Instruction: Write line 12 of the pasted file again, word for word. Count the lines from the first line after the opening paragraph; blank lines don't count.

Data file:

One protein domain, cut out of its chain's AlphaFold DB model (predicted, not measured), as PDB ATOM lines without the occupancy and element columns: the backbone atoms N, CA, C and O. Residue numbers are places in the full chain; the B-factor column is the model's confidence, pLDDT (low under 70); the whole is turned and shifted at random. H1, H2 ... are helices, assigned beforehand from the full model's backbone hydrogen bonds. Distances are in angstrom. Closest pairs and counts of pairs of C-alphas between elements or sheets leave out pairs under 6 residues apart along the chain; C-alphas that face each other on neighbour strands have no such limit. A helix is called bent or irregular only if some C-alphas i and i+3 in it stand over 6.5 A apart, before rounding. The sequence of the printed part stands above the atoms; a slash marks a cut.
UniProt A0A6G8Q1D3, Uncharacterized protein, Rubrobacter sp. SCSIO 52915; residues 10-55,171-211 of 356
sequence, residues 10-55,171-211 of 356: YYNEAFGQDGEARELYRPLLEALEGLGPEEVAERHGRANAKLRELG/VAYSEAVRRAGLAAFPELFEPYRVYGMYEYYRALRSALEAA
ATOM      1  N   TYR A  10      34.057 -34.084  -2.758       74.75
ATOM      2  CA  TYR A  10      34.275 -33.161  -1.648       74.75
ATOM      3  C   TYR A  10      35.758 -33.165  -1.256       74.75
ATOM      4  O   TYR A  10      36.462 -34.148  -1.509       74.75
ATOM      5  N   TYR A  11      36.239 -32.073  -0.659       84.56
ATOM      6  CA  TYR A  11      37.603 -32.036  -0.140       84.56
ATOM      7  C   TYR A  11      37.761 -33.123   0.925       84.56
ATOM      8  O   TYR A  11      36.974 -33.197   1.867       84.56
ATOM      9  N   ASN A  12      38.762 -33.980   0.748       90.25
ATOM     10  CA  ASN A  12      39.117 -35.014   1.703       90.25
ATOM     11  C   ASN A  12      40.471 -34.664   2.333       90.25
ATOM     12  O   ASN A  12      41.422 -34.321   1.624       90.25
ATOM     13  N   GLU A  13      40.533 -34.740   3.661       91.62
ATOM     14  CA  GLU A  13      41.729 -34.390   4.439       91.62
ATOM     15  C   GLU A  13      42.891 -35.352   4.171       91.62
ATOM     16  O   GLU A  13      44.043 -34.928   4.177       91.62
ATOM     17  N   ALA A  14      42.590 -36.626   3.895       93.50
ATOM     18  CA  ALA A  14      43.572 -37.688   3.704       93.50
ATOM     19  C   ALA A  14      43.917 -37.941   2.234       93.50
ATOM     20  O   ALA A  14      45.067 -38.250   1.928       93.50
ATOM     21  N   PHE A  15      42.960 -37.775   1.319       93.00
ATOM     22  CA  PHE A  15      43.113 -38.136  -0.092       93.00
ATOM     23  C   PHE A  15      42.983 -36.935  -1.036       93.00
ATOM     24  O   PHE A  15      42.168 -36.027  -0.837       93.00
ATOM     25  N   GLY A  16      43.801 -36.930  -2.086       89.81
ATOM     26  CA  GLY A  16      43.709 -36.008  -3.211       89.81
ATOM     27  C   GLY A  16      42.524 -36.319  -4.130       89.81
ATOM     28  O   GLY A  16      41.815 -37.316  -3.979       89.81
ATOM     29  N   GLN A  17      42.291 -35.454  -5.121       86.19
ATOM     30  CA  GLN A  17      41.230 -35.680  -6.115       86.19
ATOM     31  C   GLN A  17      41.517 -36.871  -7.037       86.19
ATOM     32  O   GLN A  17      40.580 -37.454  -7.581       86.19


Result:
ATOM     10  CA  ASN A  12      39.117 -35.014   1.703       90.25